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Hepatitis refers to inflammation of the liver caused by exposure to toxins, alcohol abuse, immune diseases, or infection. Viruses cause the majority of cases of hepatitis. Hepatitis A is a type of hepatitis that is caused by the hepatitis A virus. This is an acute (short-term) type of hepatitis, which usually requires no treatment.
According to the World Health Organization (WHO), 1.4 million cases of hepatitis A occur around the world each year. This highly contagious form of hepatitis can be spread through contaminated food or water. Luckily, it generally isn’t serious and usually causes no long-term effects. A hepatitis A infection usually goes away on its own.
Children under the age of 6 typically show no symptoms when they contract the virus. Older children, teens, and adults usually develop mild symptoms, which can include:
Symptoms usually appear 15 to 50 days after you contract the virus.
People develop hepatitis A after contracting the hepatitis A virus (HAV). This virus is typically contracted after ingesting food or liquid contaminated with fecal matter containing the virus. Once ingested, the infection spreads through the bloodstream to the liver, where it causes inflammation and swelling.
In addition to transmission from eating food or drinking water containing HAV, the virus can also be spread by close personal contact with an infected person. HAV is contagious, and a person who has hepatitis A can easily pass the disease to others living in the same household.
You can contract hepatitis A by:
If you contract the virus, you will be contagious even two weeks before symptoms appear. The contagious period will end about one week after symptoms appear.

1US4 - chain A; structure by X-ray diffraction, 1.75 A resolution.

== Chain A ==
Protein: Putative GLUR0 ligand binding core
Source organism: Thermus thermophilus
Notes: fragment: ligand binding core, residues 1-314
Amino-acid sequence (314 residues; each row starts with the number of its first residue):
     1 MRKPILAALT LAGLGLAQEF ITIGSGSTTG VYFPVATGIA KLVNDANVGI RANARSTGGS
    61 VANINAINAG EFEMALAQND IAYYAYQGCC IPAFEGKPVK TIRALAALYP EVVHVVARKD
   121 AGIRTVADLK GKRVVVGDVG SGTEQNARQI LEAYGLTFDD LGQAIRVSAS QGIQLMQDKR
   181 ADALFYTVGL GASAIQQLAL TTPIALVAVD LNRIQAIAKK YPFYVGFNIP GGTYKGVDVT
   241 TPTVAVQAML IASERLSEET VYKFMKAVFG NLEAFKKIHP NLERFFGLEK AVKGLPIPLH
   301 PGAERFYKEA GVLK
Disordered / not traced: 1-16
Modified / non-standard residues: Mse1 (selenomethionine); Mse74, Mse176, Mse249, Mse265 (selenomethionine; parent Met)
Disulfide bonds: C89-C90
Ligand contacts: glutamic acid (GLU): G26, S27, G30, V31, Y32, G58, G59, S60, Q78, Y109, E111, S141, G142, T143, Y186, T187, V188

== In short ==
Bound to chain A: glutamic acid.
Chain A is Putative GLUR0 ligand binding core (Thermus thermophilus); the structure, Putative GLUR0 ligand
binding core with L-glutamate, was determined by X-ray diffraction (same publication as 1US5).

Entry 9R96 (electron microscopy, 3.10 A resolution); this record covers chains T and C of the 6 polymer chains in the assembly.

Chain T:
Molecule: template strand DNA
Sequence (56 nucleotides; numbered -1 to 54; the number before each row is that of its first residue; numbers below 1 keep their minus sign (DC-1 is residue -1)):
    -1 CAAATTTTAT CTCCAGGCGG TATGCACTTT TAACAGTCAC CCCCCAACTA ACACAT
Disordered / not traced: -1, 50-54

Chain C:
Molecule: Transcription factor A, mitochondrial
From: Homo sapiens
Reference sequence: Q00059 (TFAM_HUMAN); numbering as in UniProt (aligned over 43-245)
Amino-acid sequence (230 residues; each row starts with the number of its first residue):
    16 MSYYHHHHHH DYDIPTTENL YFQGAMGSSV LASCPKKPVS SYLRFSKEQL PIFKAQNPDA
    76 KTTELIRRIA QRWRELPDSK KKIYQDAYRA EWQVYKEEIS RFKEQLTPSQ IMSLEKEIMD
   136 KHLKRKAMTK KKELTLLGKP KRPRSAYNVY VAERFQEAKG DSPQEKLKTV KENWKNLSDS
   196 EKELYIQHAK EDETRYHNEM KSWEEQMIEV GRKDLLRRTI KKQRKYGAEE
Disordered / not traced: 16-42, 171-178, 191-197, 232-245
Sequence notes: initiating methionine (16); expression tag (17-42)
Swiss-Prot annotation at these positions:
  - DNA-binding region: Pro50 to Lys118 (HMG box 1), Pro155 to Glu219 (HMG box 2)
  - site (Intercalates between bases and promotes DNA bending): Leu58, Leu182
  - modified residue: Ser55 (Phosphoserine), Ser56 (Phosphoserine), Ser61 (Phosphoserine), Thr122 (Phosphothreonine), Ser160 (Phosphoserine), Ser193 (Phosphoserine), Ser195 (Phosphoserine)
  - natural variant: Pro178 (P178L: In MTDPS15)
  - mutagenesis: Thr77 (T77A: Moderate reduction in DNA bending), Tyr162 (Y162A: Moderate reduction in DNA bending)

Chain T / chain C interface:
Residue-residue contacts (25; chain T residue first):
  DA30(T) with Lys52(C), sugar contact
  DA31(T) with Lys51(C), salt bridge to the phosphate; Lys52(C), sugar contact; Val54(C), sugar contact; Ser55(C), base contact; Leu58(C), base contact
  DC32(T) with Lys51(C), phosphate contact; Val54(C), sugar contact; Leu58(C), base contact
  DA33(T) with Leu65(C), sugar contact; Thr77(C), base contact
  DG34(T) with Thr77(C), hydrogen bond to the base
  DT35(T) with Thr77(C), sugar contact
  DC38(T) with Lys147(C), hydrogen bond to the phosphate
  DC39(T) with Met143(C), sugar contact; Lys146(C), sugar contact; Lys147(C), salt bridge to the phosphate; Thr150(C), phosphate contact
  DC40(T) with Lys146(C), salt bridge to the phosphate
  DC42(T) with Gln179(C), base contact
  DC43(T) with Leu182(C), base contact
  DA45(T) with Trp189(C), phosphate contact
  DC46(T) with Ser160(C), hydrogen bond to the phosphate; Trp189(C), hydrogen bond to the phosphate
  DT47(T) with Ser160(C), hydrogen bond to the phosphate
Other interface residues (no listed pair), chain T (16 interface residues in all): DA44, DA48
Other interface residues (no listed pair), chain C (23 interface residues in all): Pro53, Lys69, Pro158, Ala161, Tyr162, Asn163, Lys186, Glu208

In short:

Hepatitis A is usually spread from person to person, making it highly contagious. However, certain factors can increase your risk of contracting it, including:
The WHO reports that more than 90 percent of children living in countries where there are poor sanitation standards will have had a hepatitis A infection by age 10.
After you discuss your symptoms with your doctor, they may order a blood test to check for the presence of a viral or bacterial infection. A blood test will reveal the presence (or absence) of the hepatitis A virus.
Some people have only a few symptoms and no signs of jaundice. Without visible signs of jaundice, it’s hard to diagnose any form of hepatitis through a physical examination. When symptoms are minimal, hepatitis A can remain undiagnosed. Complications due to a lack of diagnosis are rare.
In extremely rare cases, hepatitis A can lead to acute liver failure. This complication is most common in older adults and people who already have chronic liver disease. If this occurs, you will be hospitalized. Even in cases of liver failure, a full recovery is likely. Very rarely, a liver transplant is required.
There is no formal treatment for hepatitis A. Because it is a short-term viral infection that goes away on its own, treatment is typically focused is on reducing your symptoms.
After a few weeks of rest, the symptoms of hepatitis A usually begin to improve on their own. To ease your symptoms, you should:
With rest, your body will most likely recover completely from hepatitis A in a matter of weeks or a few months. Usually there are no negative long-term consequences of having the virus.
After contracting hepatitis A, your body builds immunity to the disease. A healthy immune system will prevent the disease from developing if you are exposed to the virus again.
The number one way to avoid getting hepatitis A is by getting the hepatitis A vaccine. This vaccine is given in a series of two injections, six to 12 months apart. If you are traveling to a country where sanitation and hygienic practices are substandard, get your vaccination at least two weeks before traveling. It usually takes two weeks after the first injection for your body to start building immunity to hepatitis A. If you’re not traveling for at least a year, it’s best to get both injections before leaving.
To limit your chance of contracting hepatitis A, you should also:
Written by: April Kahn
Medically reviewed on: Jan 19, 2016: Steve Kim, MD
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